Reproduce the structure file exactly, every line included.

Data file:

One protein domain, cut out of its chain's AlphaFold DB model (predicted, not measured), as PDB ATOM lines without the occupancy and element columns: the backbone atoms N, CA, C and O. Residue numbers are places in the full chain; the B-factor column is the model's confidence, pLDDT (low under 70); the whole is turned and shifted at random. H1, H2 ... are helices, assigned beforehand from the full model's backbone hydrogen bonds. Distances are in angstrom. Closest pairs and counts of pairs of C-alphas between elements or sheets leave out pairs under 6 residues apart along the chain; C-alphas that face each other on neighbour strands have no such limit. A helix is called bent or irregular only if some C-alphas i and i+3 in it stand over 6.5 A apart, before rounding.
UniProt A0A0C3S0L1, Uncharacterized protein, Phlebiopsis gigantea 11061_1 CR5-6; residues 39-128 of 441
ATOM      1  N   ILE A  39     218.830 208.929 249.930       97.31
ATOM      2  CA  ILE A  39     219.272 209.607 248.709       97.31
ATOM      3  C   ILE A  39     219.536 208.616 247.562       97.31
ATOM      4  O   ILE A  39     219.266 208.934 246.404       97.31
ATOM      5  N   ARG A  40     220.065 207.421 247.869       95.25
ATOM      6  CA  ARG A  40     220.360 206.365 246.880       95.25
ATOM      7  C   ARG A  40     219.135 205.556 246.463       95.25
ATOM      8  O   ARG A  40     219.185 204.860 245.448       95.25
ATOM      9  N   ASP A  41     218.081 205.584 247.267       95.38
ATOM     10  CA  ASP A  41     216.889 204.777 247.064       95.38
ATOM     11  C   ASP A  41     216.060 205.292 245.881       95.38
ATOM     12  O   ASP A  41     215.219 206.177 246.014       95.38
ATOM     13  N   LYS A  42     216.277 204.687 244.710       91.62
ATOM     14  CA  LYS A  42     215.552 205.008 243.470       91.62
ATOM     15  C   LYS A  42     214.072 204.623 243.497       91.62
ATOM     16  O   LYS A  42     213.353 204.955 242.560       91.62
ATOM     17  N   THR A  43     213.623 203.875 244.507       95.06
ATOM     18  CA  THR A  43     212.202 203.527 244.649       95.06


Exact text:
One protein domain, cut out of its chain's AlphaFold DB model (predicted, not measured), as PDB ATOM lines without the occupancy and element columns: the backbone atoms N, CA, C and O. Residue numbers are places in the full chain; the B-factor column is the model's confidence, pLDDT (low under 70); the whole is turned and shifted at random. H1, H2 ... are helices, assigned beforehand from the full model's backbone hydrogen bonds. Distances are in angstrom. Closest pairs and counts of pairs of C-alphas between elements or sheets leave out pairs under 6 residues apart along the chain; C-alphas that face each other on neighbour strands have no such limit. A helix is called bent or irregular only if some C-alphas i and i+3 in it stand over 6.5 A apart, before rounding.
UniProt A0A0C3S0L1, Uncharacterized protein, Phlebiopsis gigantea 11061_1 CR5-6; residues 39-128 of 441
ATOM      1  N   ILE A  39     218.830 208.929 249.930       97.31
ATOM      2  CA  ILE A  39     219.272 209.607 248.709       97.31
ATOM      3  C   ILE A  39     219.536 208.616 247.562       97.31
ATOM      4  O   ILE A  39     219.266 208.934 246.404       97.31
ATOM      5  N   ARG A  40     220.065 207.421 247.869       95.25
ATOM      6  CA  ARG A  40     220.360 206.365 246.880       95.25
ATOM      7  C   ARG A  40     219.135 205.556 246.463       95.25
ATOM      8  O   ARG A  40     219.185 204.860 245.448       95.25
ATOM      9  N   ASP A  41     218.081 205.584 247.267       95.38
ATOM     10  CA  ASP A  41     216.889 204.777 247.064       95.38
ATOM     11  C   ASP A  41     216.060 205.292 245.881       95.38
ATOM     12  O   ASP A  41     215.219 206.177 246.014       95.38
ATOM     13  N   LYS A  42     216.277 204.687 244.710       91.62
ATOM     14  CA  LYS A  42     215.552 205.008 243.470       91.62
ATOM     15  C   LYS A  42     214.072 204.623 243.497       91.62
ATOM     16  O   LYS A  42     213.353 204.955 242.560       91.62
ATOM     17  N   THR A  43     213.623 203.875 244.507       95.06
ATOM     18  CA  THR A  43     212.202 203.527 244.649       95.06